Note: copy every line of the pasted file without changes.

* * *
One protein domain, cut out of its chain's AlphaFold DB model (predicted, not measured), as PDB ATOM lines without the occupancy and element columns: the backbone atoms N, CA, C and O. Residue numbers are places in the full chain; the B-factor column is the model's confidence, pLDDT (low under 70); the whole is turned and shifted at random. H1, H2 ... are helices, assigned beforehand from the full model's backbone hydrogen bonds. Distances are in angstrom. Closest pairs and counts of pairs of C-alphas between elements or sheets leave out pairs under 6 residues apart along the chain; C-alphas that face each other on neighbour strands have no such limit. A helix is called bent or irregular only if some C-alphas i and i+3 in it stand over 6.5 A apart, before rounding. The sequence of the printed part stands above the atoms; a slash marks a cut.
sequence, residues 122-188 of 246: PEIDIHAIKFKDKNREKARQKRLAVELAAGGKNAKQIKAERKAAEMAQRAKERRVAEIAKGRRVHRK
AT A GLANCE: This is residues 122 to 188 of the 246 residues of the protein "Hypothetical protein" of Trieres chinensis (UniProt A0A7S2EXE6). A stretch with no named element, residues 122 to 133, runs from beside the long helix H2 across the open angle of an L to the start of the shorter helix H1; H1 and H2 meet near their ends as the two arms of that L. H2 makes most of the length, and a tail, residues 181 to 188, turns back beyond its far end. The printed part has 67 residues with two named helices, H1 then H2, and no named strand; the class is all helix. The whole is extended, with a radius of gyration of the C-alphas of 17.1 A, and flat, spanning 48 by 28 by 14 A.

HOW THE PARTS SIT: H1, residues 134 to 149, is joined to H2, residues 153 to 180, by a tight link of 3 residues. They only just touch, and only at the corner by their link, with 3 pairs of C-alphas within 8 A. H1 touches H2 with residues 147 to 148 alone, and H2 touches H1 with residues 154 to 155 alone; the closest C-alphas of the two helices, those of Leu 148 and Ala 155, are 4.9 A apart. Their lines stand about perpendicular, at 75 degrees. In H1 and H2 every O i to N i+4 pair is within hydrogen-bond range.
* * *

One protein domain, cut out of its chain's AlphaFold DB model (predicted, not measured), as PDB ATOM lines without the occupancy and element columns: the backbone atoms N, CA, C and O. Residue numbers are places in the full chain; the B-factor column is the model's confidence, pLDDT (low under 70); the whole is turned and shifted at random. H1, H2 ... are helices, assigned beforehand from the full model's backbone hydrogen bonds. Distances are in angstrom. Closest pairs and counts of pairs of C-alphas between elements or sheets leave out pairs under 6 residues apart along the chain; C-alphas that face each other on neighbour strands have no such limit. A helix is called bent or irregular only if some C-alphas i and i+3 in it stand over 6.5 A apart, before rounding. The sequence of the printed part stands above the atoms; a slash marks a cut.
sequence, residues 122-188 of 246: PEIDIHAIKFKDKNREKARQKRLAVELAAGGKNAKQIKAERKAAEMAQRAKERRVAEIAKGRRVHRK
AT A GLANCE: This is residues 122 to 188 of the 246 residues of the protein "Hypothetical protein" of Trieres chinensis (UniProt A0A7S2EXE6). A stretch with no named element, residues 122 to 133, runs from beside the long helix H2 across the open angle of an L to the start of the shorter helix H1; H1 and H2 meet near their ends as the two arms of that L. H2 makes most of the length, and a tail, residues 181 to 188, turns back beyond its far end. The printed part has 67 residues with two named helices, H1 then H2, and no named strand; the class is all helix. The whole is extended, with a radius of gyration of the C-alphas of 17.1 A, and flat, spanning 48 by 28 by 14 A.

HOW THE PARTS SIT: H1, residues 134 to 149, is joined to H2, residues 153 to 180, by a tight link of 3 residues. They only just touch, and only at the corner by their link, with 3 pairs of C-alphas within 8 A. H1 touches H2 with residues 147 to 148 alone, and H2 touches H1 with residues 154 to 155 alone; the closest C-alphas of the two helices, those of Leu 148 and Ala 155, are 4.9 A apart. Their lines stand about perpendicular, at 75 degrees. In H1 and H2 every O i to N i+4 pair is within hydrogen-bond range.